I am suffering from 'cognitive decline' and depression. If you have a comment about the style or tone of this message please report it to the moderators by clicking the exclamation mark icon, rather than complaining on the public forum.
User avatar
tricky
Posts: 5509
Joined: Tue Jun 21, 2011 9:25 am
Contact:

Re: Maximum overscan screen size

Post by tricky »

Richard is the most knowledgeable person about this that I know ;)
garfield wrote:
Mon May 03, 2021 8:10 pm
...
2. What are typical "real world" overscan screen sizes that make sense with 1980s authentic display hardware (i.e. typical Ferguson/Philips/Sony tellys back in the day and things like Microvitec monitors).
...
When I was doing my Pac Land demo, I checked four of my 14" portable CRTs and found that in MODE 1, at the widest part, 384 pixels were visible on one and 386 on the other three. Vertically all were between 33 and 34 character rows. I have seen CRTs that only show 31.5 vertically, but not checked their horizontal visible time.

On b-em, I had assumed that full borders was fixed to the sizes that Richard specified, normal was roughly what I found my CRTs to be, that is some kind of average visible and small was just what was visible (displayed by the 6845) at the time. Should I take it that this is wrong?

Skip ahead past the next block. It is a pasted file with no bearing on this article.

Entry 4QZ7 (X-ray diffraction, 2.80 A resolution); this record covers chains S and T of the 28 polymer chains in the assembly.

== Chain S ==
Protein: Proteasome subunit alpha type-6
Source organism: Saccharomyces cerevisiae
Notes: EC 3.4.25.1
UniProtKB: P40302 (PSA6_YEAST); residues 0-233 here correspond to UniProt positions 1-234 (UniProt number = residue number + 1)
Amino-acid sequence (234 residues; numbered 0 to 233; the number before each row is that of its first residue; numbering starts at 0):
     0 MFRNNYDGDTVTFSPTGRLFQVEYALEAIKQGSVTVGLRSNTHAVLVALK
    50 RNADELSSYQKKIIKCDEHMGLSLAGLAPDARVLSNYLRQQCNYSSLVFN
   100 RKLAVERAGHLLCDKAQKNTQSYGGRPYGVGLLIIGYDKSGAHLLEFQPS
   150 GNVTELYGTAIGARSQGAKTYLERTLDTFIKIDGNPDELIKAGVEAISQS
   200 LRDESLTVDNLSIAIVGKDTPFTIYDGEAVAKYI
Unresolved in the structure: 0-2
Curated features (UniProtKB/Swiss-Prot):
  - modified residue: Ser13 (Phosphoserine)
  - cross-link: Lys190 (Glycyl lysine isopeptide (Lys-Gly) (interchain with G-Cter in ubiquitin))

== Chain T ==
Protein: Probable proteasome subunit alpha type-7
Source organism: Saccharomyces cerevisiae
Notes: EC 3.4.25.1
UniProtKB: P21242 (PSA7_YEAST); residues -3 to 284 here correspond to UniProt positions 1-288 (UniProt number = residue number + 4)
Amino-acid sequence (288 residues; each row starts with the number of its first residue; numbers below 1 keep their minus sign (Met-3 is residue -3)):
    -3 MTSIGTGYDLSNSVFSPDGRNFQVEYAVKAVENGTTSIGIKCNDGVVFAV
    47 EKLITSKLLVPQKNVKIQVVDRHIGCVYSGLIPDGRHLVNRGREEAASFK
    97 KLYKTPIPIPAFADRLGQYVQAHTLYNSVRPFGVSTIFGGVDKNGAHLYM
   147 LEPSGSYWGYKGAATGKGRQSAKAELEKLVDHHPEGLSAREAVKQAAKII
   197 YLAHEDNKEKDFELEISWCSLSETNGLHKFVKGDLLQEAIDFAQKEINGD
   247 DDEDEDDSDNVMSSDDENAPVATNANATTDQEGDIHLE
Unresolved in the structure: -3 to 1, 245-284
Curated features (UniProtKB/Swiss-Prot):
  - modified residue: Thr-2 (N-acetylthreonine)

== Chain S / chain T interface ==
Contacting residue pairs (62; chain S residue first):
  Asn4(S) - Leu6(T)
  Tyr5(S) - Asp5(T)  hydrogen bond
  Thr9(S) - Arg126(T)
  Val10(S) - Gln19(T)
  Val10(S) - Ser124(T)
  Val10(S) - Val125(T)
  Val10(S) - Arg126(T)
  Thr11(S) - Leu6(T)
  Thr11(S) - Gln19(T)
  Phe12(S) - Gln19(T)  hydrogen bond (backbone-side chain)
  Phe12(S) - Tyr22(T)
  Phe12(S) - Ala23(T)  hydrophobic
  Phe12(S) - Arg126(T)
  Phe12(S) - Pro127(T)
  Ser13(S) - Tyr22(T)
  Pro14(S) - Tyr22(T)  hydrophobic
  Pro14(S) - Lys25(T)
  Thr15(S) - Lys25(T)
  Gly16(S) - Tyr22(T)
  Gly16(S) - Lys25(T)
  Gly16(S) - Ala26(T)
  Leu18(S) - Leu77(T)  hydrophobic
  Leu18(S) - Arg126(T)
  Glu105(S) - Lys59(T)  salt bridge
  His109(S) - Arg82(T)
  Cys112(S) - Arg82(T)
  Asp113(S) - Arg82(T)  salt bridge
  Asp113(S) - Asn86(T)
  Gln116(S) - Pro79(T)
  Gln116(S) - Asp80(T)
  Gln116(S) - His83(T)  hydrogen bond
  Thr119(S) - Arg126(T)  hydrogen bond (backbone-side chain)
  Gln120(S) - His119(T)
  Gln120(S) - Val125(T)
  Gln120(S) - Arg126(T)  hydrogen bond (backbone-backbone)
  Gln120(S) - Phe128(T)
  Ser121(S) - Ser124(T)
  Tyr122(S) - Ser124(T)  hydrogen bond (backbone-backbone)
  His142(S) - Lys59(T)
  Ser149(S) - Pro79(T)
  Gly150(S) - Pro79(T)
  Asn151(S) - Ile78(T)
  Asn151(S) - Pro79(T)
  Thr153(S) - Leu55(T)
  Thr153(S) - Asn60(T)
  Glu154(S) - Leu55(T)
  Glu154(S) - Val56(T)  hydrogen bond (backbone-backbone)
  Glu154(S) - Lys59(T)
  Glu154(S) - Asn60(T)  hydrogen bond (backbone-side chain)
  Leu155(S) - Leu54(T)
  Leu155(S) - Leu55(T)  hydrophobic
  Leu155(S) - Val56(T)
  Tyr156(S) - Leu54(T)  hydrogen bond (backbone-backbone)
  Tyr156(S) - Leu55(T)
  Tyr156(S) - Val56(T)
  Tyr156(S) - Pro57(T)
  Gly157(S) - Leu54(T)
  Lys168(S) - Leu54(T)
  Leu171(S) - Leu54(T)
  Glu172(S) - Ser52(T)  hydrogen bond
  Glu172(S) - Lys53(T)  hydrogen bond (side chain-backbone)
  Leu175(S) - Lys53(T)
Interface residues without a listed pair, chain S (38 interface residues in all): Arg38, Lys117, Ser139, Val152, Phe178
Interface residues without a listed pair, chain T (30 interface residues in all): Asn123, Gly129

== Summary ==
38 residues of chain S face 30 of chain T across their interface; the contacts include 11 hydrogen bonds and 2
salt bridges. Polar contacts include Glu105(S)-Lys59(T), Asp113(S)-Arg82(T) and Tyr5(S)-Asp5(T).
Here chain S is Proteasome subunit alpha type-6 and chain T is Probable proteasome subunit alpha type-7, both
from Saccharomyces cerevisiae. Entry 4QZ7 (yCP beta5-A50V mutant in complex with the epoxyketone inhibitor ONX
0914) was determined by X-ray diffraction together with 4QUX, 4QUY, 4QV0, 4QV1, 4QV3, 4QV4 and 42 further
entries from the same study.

User avatar
1024MAK
Posts: 10710
Joined: Mon Apr 18, 2011 5:46 pm
Location: Looking forward to summer in Somerset, UK...
Contact:

Re: Maximum overscan screen size

Post by 1024MAK »

As sold, CRT TVs are deliberately set up so that a television picture will completely fill the displayable area of the screen. So even with a normal TV picture, you don’t get to see the edges of the transmitted picture.

Details on how a set should be set up are here.

This is one of the reasons that most home computers have a border around the main part of the picture area (the others being that it helps to keep the video circuitry cost lower and allows some flexibility between 625 line and 525 line TV standards).

Also keep in mind that the user controls (if any) on CRT TVs and monitors only allow a limited range of adjustment to the horizontal and vertical size. Even the techinican presets inside the set will have a limited range.

Mark
User avatar
Richard Russell
Posts: 2206
Joined: Sun Feb 27, 2011 10:35 am
Location: Downham Market, Norfolk
Contact:

Re: Maximum overscan screen size

Post by Richard Russell »

1024MAK wrote:
Tue May 04, 2021 12:48 pm
Details on how a set should be set up are here.
That's somewhat misleading since it stems from the late 1960s when colour CRTs (and their masking faceplates) had very curved sides, and were often more like a 5:4 aspect ratio than 4:3. As CRT technology and scan stability improved, the visible screen became more like a true 4:3 rectangle (think Sony Trinitron), and I for one always adjusted our TVs so that the picture edges, as indicated by the arrowheads, could be fully seen.
I am suffering from 'cognitive decline' and depression. If you have a comment about the style or tone of this message please report it to the moderators by clicking the exclamation mark icon, rather than complaining on the public forum.
Post Reply

Return to “8-bit acorn emulators”